A video shared by official social media accounts of local Chinese Communist Party (CCP) officials this week argues China could “use nuclear bombs continuously” against Japan if the country attempts to defend Taiwan from Chinese military aggression, Newsweek reported Wednesday.
“Still live on the YouTube-like platform Xigua, under an account run by the Baoji Municipal Committee of the Communist Party of China, the video calls for Beijing to launch nuclear strikes on Japan if Tokyo intervenes in a Chinese invasion of democratic Taiwan,” the U.S.-based news magazine reported July 14.
Xigua is owned by Bytedance, the same Chinese company responsible for the short form video network Tiktok.
#CCP Vows to Nuke #Japan if Japan defends #Taiwan. As Japan is the only country that has been nuked, so nuking Japan "will get twice the result with half the effort."
— Jennifer Zeng 曾錚 (@jenniferatntd) July 13, 2021
“The five-minute clip was created by verified military commentary channel ‘Liujun Taolue.’ The original was posted on Sunday [July 11] and later deleted after amassing more than 2 million views — but not before it was reposted by the official party account in Baoji, Shaanxi province,” according to Newsweek.
Beijing considers Taiwan a renegade province and has vowed to forcefully “reunify” the island, located off China’s southeastern coast, with mainland China by force if necessary. In the video clip, an unidentified narrator refers to a theoretical “reunification” of Taiwan with China as a “liberation.”
“When we liberate Taiwan, if Japan dares to intervene by force — even if it only deploys one soldier, one plane, and one ship — we will not only return reciprocal fire but also start a full-scale war against Japan,” the narrator says, adding, “We will use nuclear bombs first.”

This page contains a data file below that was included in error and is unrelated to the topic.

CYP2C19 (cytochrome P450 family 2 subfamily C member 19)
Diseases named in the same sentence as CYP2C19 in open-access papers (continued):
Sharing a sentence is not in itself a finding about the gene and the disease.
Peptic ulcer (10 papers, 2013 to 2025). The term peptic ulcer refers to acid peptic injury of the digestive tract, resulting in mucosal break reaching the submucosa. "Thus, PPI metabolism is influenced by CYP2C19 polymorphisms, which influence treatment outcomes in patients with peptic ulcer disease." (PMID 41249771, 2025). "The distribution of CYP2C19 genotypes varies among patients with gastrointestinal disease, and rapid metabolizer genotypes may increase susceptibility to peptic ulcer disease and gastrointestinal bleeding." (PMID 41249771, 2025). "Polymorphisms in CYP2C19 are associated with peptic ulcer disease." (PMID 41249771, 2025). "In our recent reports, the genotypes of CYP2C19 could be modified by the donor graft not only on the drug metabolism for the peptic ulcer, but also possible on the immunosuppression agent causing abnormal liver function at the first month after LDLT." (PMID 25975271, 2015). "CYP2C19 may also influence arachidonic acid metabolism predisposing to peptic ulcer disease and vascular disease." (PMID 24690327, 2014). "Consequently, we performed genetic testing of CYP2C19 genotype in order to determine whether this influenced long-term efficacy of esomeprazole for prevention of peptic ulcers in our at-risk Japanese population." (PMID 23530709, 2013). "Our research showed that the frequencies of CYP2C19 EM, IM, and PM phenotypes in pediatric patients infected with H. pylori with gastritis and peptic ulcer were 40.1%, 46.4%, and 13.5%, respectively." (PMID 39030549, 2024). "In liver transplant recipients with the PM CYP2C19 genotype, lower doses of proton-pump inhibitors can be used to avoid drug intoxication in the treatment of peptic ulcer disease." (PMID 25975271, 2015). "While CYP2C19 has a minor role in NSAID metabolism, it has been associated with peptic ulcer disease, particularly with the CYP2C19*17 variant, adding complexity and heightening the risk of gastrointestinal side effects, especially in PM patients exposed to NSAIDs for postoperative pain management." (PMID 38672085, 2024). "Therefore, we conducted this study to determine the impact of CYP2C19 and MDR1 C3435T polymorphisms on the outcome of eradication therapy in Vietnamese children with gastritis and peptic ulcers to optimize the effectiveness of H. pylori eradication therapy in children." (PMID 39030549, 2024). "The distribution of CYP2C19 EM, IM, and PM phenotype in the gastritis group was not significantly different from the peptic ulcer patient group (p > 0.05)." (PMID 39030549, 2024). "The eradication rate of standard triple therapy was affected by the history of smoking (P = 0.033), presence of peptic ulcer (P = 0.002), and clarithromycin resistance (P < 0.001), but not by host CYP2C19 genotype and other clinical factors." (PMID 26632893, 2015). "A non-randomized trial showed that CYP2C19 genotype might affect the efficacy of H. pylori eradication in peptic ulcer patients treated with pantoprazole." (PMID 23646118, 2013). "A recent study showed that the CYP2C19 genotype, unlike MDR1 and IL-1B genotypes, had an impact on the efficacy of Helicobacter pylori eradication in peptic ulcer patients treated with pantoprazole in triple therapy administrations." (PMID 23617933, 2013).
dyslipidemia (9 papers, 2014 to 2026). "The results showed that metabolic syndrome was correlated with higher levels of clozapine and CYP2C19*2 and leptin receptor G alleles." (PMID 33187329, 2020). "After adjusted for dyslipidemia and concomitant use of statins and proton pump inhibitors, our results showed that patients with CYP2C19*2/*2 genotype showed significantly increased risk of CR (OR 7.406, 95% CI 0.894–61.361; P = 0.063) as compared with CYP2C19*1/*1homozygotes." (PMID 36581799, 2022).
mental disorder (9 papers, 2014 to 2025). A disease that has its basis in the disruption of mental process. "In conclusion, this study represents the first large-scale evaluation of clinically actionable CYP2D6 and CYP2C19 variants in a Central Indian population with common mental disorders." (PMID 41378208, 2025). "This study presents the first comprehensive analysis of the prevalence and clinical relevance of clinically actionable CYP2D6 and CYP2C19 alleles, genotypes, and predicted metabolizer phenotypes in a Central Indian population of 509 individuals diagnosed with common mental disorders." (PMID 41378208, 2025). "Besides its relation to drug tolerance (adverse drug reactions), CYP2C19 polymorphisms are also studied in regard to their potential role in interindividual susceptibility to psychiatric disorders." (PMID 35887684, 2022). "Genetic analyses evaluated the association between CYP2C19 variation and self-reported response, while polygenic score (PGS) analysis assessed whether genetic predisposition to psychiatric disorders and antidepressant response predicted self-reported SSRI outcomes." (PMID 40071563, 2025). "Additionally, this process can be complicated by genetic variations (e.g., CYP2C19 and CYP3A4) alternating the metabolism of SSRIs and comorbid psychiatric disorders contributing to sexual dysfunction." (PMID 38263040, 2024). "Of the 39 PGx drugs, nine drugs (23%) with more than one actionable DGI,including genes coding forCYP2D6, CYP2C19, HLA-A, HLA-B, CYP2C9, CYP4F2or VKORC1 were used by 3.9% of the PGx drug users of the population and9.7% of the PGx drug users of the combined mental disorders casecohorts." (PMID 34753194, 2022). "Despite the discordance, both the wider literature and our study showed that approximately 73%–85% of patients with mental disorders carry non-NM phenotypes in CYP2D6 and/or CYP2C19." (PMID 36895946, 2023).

“We will use nuclear bombs continuously until Japan declares unconditional surrender for the second time,” the voiceover threatens.
“By ‘second time’, the CCP referred to the surrender of Japan to the allied forces after the nuclear bombings on Hiroshima and Nagasaki during World War II,” the Indian news site OpIndia noted on Wednesday.
Japanese Deputy Prime Minister Aso Taro indicated on July 5 that Tokyo would consider a Chinese military invasion of Taiwan “an existential threat” to Japanese national security, “allowing Japan to help defend the self-ruled island with the United States,” the Japan Times reported on July 6.
“If a major incident happened (over Taiwan), it’s safe to say it would be related to a situation threatening the survival (of Japan). If that is the case, Japan and the U.S. must defend Taiwan together,” Aso, who also sits on Japan’s National Security Council, said during a speech in Tokyo on July 5.
“Although Japan’s war-renouncing Constitution limits the use of its SDF [Self-Defense Forces], security laws passed in 2015 allow for its deployment outside of the country, including aiding an ally or friendly nation in the event of an attack that threatens Tokyo’s own security, a concept known as collective self-defense,” the Japan Times noted on July 6.